Senses of Taste and Smell
Taste and smell are called chemical senses because their receptors are sensitive to molecules in the food we eat and the air we breathe. The body also has other chemoreceptors. Chemoreceptors in the carotid arteries and in the aorta are primarily sensitive to the pH of the blood. These bodies communicate via sensory nerve fibers with the respiratory center in the medulla oblongata. When the pH drops, they signal this center, and immediately thereafter the breathing rate increases. The expiration of CO2 raises the pH of the blood.
Sense of Taste
The sensory receptors for the sense of taste are located in taste buds. Taste buds are embedded in epithelium primarily on the tongue (Fig. 9.3). Many lie along the walls of the papillae, the small elevations on the tongue that are visible to the naked eye. Isolated taste buds are also present on the hard palate, the pharynx, and the epiglottis. We have at least four primary types of taste, but the taste buds for each are located throughout the tongue (Fig. 9.3a). Even so, certain regions of the tongue are most sensitive to particular tastes: The tip of the tongue is most sensitive to sweet tastes; the margins to salty and sour tastes; and the rear of the tongue to bitter tastes.
Figure 9.3 Taste buds. a. Papillae on the tongue contain taste buds that are sensitive to sweet, sour, salty, and bitter tastes. b. Enlargement of papillae. c. Taste buds occur along the walls of the papillae. d. Taste cells end in microvilli that bear receptor proteins for certain molecules. When molecules bind to the receptor proteins, nerve impulses are generated that go to the brain, where the sensation of taste occurs.
How the Brain Receives Taste Information
Taste buds open at a taste pore. They have supporting cells and a number of elongated taste cells that end in microvilli. The microvilli of taste cells project through the taste pore.
These microvilli have receptor proteins for molecules that cause the brain to distinguish between sweet, sour, salty, and bitter tastes. When these molecules bind to receptor proteins, nerve impulses are generated in associated sensory nerve fibers. These nerve impulses go to the brain, including the cortical areas, which interpret them as tastes. Since we can respond to a range of sweet, sour, salty, and bitter tastes, the brain appears to survey the overall pattern of incoming sensory impulses and to take a “weighted average” of their taste messages as the perceived taste. Again, we can note that even though our senses are dependent on sensory receptors, the brain integrates the incoming information and gives us our sense perceptions.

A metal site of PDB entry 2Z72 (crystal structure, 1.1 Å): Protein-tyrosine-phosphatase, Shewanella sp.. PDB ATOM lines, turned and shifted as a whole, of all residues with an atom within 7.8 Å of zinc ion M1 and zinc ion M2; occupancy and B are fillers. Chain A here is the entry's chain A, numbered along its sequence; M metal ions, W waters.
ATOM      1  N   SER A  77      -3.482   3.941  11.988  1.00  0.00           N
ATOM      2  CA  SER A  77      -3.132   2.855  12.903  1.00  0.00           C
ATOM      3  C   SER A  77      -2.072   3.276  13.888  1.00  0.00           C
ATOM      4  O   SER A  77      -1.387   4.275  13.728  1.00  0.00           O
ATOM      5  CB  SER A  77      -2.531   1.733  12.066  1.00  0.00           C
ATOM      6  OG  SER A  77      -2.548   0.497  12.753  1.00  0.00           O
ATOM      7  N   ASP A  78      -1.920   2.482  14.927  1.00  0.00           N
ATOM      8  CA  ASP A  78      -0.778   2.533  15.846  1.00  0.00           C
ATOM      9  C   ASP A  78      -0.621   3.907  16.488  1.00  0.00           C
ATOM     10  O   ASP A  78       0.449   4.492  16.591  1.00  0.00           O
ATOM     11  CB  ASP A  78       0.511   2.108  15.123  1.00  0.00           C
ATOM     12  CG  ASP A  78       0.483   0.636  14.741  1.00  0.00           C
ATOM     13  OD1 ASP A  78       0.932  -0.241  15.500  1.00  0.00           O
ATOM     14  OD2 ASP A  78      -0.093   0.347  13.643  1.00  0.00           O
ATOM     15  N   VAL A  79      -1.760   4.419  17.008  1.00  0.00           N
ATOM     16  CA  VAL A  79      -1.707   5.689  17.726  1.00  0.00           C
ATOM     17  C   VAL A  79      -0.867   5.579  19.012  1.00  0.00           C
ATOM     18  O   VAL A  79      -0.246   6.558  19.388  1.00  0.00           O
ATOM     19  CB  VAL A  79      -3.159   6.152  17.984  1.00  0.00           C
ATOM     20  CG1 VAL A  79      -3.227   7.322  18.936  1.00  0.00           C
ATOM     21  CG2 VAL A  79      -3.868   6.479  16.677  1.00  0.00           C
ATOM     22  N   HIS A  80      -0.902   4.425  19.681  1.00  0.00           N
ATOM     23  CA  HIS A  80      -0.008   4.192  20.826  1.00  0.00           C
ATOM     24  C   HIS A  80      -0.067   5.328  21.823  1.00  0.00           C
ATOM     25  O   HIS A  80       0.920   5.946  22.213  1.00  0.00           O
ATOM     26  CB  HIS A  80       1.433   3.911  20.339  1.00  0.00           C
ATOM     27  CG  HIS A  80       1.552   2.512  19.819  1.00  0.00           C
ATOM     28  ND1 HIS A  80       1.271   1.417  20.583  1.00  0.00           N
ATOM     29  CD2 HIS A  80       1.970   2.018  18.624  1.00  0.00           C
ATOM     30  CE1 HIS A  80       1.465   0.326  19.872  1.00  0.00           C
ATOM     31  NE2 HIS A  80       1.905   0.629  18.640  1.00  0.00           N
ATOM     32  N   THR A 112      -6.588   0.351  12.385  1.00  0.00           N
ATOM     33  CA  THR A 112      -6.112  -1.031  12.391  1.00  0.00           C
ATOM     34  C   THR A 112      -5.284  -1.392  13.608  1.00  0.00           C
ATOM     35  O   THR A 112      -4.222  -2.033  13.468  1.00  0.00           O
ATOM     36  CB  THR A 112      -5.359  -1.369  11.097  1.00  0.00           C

Sense of Smell
Our sense of smell is dependent on olfactory cells located within olfactory epithelium high in the roof of the nasal cavity (Fig. 9.4). Olfactory cells are modified neurons. Each cell ends in a tuft of about five olfactory cilia, which bear receptor proteins for odor molecules. The brain distinguishes odors after odor molecules bind to the receptor proteins.
How the Brain Receives Odor Information
Each olfactory cell has only one type out of 1,000 different types of receptor proteins. Nerve fibers from like olfactory cells lead to the same neuron in the olfactory bulb, an extension of the brain. An odor contains many odor molecules, which activate a characteristic combination of receptor proteins. For example, a rose might stimulate olfactory cells, designated by purple and green in Figure 9.4, while a hyacinth might stimulate a different combination. An odor’s signature in the olfactory bulb is determined by which neurons are stimulated. When the neurons communicate this information via the olfactory tract to the olfactory areas of the cerebral cortex, we know we have smelled a rose or a hyacinth. Have you ever noticed that a certain aroma vividly brings to mind a certain person or place? A person’s perfume may remind you of someone else, or the smell of boxwood may remind you of your grandfather’s farm. The olfactory bulbs have direct connections with the limbic system and its centers for emotions and memory. One investigator showed that when subjects smelled an orange while viewing a painting, they not only remembered the painting when asked about it later, but they also had many deep feelings about it.
Sense of Taste and Sense of Smell
Actually, the sense of taste and the sense of smell work together to create a combined effect when interpreted by the cerebral cortex. For example, when you have a cold, you think food has lost its taste, but most likely you have lost the ability to sense its smell. This method works in reverse also. When you smell something, some of the molecules move from the nose down into the mouth region and stimulate the taste buds there. Therefore, part of what we refer to as smell may in fact be taste.
Figure 9.4 Olfactory cell location and anatomy. a. The olfactory epithelium in humans is located in the nasal cavity. b. Olfactory cells end in cilia that bear receptor proteins for specific odor molecules. The cilia of each olfactory cell can bind to only one type of odor molecule (signified here by color). For example, if a rose causes olfactory cells sensitive to “purple” and “green” odor molecules to be stimulated, then neurons designated by purple and green in the olfactory bulb are activated. The primary olfactory area of the cerebral cortex interprets the pattern of stimulation as the scent of a rose.